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ESPN Is Now Targeting You Via Online Radio

New technology looks to fill 'huge hole' in the radio industry

As part of a companywide effort to up its digital ad game, ESPN is looking to innovate in an area often shunned by tech advancements: radio. 

For the sports giant, the online radio and podcasting arms of the business are surprisingly robust. The ESPN Radio mobile app has registered over 3 million downloads while popular podcast titles like Bill Simmons' B.S. Report have attracted tens of millions of downloads over the years. To take advantage of this audience, ESPN digital audio is unveiling a dynamic cloud-based ad insertion program with the hope of targeting listeners by device, location, age and gender in real time across live national broadcasts. 

The new technology, developed with online radio provider Abacast, is a departure from the standard, static ad insertion platforms available to online radio providers where ads must undergo somewhat cumbersome coding and delivery processes.

Essentially, this means that during large radio broadcast events like last month's BCS Championship game, during which ESPN Radio hosted nearly 110,000 mobile audio streams, ESPN will be able to serve individual ads to each one of those listeners during live breaks. While it may sounds obvious, for online radio it is a first-of-its-kind technology for an industry largely behind the times in digital ad technology.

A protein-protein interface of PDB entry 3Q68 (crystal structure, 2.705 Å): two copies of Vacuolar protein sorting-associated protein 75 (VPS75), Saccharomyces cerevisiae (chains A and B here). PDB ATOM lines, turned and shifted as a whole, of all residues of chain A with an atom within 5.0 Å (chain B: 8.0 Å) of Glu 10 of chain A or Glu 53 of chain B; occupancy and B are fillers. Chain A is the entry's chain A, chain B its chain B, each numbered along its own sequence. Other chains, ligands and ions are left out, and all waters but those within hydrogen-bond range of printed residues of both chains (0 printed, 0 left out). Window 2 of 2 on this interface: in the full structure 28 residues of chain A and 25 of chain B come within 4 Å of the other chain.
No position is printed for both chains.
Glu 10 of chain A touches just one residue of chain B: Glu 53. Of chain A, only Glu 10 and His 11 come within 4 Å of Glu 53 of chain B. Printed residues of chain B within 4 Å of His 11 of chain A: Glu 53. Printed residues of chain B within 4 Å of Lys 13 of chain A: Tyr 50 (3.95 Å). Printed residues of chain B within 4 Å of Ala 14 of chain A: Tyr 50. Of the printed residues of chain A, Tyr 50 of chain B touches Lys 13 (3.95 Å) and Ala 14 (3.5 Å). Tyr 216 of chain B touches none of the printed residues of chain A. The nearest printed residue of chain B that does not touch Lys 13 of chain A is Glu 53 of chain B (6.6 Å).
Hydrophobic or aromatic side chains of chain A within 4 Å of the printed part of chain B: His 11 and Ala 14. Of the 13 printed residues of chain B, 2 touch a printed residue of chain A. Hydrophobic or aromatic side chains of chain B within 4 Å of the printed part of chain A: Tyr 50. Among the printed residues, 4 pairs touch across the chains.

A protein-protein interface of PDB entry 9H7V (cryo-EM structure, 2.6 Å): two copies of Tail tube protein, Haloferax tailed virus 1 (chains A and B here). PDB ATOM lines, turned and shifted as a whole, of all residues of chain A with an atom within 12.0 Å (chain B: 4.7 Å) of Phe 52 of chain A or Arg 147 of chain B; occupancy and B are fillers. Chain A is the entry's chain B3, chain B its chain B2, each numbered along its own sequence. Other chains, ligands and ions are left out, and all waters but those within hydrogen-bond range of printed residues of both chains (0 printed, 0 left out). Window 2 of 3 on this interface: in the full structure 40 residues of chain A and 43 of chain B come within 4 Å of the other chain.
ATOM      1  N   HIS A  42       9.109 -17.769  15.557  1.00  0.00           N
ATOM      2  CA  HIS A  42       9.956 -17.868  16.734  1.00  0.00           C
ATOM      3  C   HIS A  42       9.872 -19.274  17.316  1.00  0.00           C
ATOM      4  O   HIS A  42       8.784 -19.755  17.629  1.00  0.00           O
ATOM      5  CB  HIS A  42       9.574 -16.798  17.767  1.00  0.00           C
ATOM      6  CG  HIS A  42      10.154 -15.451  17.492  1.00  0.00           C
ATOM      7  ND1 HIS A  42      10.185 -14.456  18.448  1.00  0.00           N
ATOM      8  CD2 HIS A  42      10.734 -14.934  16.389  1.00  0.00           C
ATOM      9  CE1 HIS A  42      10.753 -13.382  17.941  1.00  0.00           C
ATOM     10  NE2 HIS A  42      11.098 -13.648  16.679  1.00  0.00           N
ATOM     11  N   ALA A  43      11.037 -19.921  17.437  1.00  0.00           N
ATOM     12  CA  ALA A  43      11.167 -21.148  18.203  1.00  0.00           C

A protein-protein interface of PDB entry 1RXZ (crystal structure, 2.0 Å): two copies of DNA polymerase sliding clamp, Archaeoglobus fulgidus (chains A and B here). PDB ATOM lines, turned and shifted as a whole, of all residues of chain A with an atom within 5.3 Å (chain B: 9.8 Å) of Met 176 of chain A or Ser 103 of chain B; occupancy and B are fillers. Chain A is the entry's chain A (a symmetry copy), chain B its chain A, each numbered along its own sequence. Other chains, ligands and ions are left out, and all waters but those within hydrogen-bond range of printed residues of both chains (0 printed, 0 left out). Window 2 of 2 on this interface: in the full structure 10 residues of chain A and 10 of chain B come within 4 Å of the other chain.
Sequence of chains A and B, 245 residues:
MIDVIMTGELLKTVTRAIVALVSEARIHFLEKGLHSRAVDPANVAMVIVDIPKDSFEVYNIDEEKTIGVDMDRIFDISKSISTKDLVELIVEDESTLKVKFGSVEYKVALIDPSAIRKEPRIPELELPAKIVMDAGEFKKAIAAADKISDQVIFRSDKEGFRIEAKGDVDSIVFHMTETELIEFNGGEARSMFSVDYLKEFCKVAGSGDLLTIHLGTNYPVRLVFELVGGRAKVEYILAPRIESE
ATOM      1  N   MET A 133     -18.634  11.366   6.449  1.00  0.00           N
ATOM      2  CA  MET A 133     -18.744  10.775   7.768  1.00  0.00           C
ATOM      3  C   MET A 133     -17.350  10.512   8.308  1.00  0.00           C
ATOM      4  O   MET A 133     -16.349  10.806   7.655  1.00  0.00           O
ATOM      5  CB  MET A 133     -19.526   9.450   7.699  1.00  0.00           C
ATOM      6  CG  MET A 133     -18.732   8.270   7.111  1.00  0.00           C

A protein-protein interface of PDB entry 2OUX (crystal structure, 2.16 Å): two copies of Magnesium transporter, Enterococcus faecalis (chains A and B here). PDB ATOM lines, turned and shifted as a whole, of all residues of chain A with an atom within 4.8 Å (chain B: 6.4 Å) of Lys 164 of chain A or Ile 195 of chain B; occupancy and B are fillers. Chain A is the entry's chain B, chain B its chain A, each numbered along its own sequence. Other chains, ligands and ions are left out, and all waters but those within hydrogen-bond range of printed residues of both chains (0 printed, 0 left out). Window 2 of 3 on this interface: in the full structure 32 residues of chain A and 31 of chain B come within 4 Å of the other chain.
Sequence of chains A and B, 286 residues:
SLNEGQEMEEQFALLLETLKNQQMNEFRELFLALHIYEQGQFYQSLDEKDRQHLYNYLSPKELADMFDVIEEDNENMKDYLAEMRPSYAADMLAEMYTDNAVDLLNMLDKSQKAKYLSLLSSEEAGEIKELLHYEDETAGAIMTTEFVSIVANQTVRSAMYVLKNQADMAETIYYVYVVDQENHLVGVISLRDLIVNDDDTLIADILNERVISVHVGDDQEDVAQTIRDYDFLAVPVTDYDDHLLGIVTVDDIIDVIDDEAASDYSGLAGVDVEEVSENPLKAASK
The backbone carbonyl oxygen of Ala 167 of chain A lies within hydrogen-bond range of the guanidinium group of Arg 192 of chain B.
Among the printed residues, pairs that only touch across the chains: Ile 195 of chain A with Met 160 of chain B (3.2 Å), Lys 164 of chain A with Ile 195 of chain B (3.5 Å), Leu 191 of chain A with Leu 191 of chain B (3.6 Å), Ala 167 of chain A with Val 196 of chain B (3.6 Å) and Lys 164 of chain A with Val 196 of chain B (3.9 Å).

"This was a huge hole in the radio industry," ESPN Digital Audio senior manager Blair Cullen told Adweek. "Before, it was one stream to thousands of people, and it didn't make sense that we were targeting women with a lot of the ads that were running. Now, hundreds of thousands of people are going to get different ad breaks. You could be in the same car as your friend wearing different headsets, and you'll still be served a different ad than that person," he said.

While this is a first for live programming, the ripple effects may be slow across the radio industry. ESPN is in a very small class in terms of scale, with large listenership and four physical radio properties in New York, Los Angeles, Chicago and Dallas.

For local radio stations, the new technology is a definite advancement, but probably not one with much application for smaller players. However, as the digital audio business continues to grow across mobile, sophisticated targeting methods may add a new, stable revenue stream that could help to supplement the low CPMs currently plaguing mobile display ads.

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